• Avatar: The Last Airbender. For some reason, Zuko believes Azula when she offers him the chance to join her to take over Ba Sing Se. This is despite his trustworthy uncle berating him for this, and her having explicitly betrayed him in the first episode of the season. AND despite his childhood litany to himself - "Azula always lies." Despite this, however, this is one of the few times where she's being fully honest. Probably more for her own convenience, but she shows no intention whatsoever of betraying him... until he inadvertently informs her that Aang is still alive, at which point she carefully sets him up to take the blame if that truth ever becomes public.
  • Subverted in Buzz Lightyear of Star Command. In a climactic fight with Evil Emperor Zurg (complete with glowing metal rods, just to drive the parody home to the viewers), Zurg tells Buzz that he is Buzz's father, causing Buzz to gasp out a "what" response. Zurg then continues the fight after he reveals that the previous reveal was a sham to catch Buzz off guard.

    This is a recycled gag from Toy Story 2, only the end result is different. There's the same Luke, I Am Your Father, the same Big "NO!", but then the next scene shows them playing a nice father-son game of catch. Then again, they're supposed to be toys acting the part of their "namesake" characters. The cartoon series is a Defictionalization of the movies, so the toys might have taken the idea "from the cartoon" and ran with it.
  • Captain Planet and the Planeteers. An often parodied weakness of the show is that the supporting cast always seem to fall for the villains' deceptions, despite their conspicuous names and menacing appearances. Best summed up by The Nostalgia Critic:
    ...and of course they all have those traditional cosmopolitan names, like Hoggish Greedly, Verminous Scumm, and Sly Sludge. Seriously, would you ever do business with a person named Sly Sludge? It's like marrying a woman named Nasty McSpendsmoney; it just has bad news written all over it.
  • Kim Possible:
    • In "Hidden Talent", after a "recover the stolen MacGuffin" mission, Kim wonders why Professor Dementor insisted that the device was his own invention. Ron just assumes that Dementor is lying. Dementor was telling the truth — the mission was a set-up by Dr. Drakken to trick Kim into stealing Dementor's device and delivering it to him.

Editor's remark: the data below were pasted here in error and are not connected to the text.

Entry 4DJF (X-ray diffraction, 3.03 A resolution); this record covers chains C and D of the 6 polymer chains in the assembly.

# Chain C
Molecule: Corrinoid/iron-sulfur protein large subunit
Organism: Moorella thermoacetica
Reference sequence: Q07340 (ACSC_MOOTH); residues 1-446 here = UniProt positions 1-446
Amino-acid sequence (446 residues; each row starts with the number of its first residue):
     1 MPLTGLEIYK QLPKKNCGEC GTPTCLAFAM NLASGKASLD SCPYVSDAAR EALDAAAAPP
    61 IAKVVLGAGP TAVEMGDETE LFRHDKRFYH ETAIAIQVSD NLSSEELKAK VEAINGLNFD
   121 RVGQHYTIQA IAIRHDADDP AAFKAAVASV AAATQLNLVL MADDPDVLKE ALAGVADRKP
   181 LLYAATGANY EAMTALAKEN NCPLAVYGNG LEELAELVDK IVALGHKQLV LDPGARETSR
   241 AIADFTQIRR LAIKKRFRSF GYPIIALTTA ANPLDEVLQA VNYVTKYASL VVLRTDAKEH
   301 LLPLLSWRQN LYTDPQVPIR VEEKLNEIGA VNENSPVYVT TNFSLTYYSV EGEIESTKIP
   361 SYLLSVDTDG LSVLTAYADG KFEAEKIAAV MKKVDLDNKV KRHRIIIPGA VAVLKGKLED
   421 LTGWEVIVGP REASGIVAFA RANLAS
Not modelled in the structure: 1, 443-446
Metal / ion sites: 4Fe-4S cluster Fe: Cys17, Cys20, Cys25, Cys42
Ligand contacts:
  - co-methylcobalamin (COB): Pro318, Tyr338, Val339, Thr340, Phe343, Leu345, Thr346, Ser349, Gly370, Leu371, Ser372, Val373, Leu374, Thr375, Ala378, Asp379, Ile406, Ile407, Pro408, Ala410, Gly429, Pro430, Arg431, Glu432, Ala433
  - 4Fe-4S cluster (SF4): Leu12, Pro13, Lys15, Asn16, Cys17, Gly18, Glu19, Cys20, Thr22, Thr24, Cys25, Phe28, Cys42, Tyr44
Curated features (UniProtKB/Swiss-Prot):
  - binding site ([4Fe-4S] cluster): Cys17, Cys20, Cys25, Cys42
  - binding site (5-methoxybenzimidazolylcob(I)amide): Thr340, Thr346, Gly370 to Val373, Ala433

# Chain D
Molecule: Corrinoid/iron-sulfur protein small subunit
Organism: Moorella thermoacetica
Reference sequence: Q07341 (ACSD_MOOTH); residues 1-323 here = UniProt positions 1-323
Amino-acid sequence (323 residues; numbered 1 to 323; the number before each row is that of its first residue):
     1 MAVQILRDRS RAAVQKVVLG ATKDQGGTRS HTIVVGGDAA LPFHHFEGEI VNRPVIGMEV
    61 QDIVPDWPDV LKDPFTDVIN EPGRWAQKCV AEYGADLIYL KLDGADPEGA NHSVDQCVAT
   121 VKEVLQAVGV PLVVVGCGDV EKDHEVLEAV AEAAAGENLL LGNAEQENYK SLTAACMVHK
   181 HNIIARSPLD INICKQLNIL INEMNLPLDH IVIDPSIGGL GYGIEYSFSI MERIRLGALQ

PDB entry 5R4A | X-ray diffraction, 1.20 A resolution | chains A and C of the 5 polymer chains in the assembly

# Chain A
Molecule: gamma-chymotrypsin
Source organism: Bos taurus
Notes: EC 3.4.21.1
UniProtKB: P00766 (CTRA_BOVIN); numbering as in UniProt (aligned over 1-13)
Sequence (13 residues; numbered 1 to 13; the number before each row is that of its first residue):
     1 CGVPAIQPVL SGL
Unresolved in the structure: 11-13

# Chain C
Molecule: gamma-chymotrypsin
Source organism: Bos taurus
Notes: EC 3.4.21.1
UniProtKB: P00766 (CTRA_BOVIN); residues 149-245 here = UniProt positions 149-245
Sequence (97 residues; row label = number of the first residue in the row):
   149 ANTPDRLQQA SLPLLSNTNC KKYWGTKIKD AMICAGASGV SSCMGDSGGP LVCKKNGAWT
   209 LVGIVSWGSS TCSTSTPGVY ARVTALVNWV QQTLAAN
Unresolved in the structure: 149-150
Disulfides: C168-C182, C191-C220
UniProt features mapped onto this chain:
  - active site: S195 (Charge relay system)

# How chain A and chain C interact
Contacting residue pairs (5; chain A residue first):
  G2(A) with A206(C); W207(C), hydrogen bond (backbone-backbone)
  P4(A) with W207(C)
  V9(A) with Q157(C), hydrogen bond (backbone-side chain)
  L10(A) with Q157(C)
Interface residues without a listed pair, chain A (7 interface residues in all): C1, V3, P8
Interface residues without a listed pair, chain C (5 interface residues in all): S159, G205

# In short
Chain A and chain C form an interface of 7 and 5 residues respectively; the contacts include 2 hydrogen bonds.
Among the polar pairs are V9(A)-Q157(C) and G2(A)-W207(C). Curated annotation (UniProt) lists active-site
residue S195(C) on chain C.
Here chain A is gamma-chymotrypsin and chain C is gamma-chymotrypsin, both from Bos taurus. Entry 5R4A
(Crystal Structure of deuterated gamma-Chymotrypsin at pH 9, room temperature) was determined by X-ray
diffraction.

• In "Rappin' Drakken", Drakken's plan to Take Over the World with brainwashing shampoo fails because the label tells people what the stuff does. Drakken may be a villain, but he's not a corporate shyster. Also, he was quite confident that people would buy it anyway, simply because it was mentioned in a rap song on TV, therefore making it "cool."
  • In Over the Garden Wall, the climax depends on revealing that the Beast lied about something important: the lantern is his own Soul Jar, not the Woodsman's daughter's.
  • Played for Laughs on Pinky and the Brain: Whenever the Brain's disguise is questioned, he just tells people that he's an escaped lab mouse out to take over the world; nobody ever believes him.
  • Star Wars Rebels: Averted. In "Droids in Distress", while fighting Zeb, Agent Kallus claims that he ordered the use of disruptors during the massacre of the population of Zeb's homeworld. Over a season later in "The Honourable Ones", while he and Zeb are stranded together on an inhospitable moon, Kallus admits that he was lying about that, having said it in order to rile Zeb up to make the fight easier for him.
  • Valtor in Winx Club claims to Bloom that he killed Oritel and Marion. Later he says to her that he absorbed them both into his body. Bloom initially believes him both times. He lied both times. The Three Ancient Witches locked them up in the Obsidian Dimension.
  • Zig-zagged in Young Justice. When Sportsmaster claims to have an "inside source" on the team, Aqualad keeps quiet about it, unsure whether there's really a mole or if Sportsmaster was just sowing dissent. After Red Tornado seemingly betrays them, Aqualad gets flak from his teammates for not warning them until he explains who the source of the "tip" was. Over the course of the season, three different heroes turn out to have big secrets the villains could exploit... only for them to all come clean to their friends, convincing everyone there is no mole. They're half-right. The mole was never one of them, it was Red Arrow, which was a shock even for him.


How well does it match the trope?

Example of:


Media sources: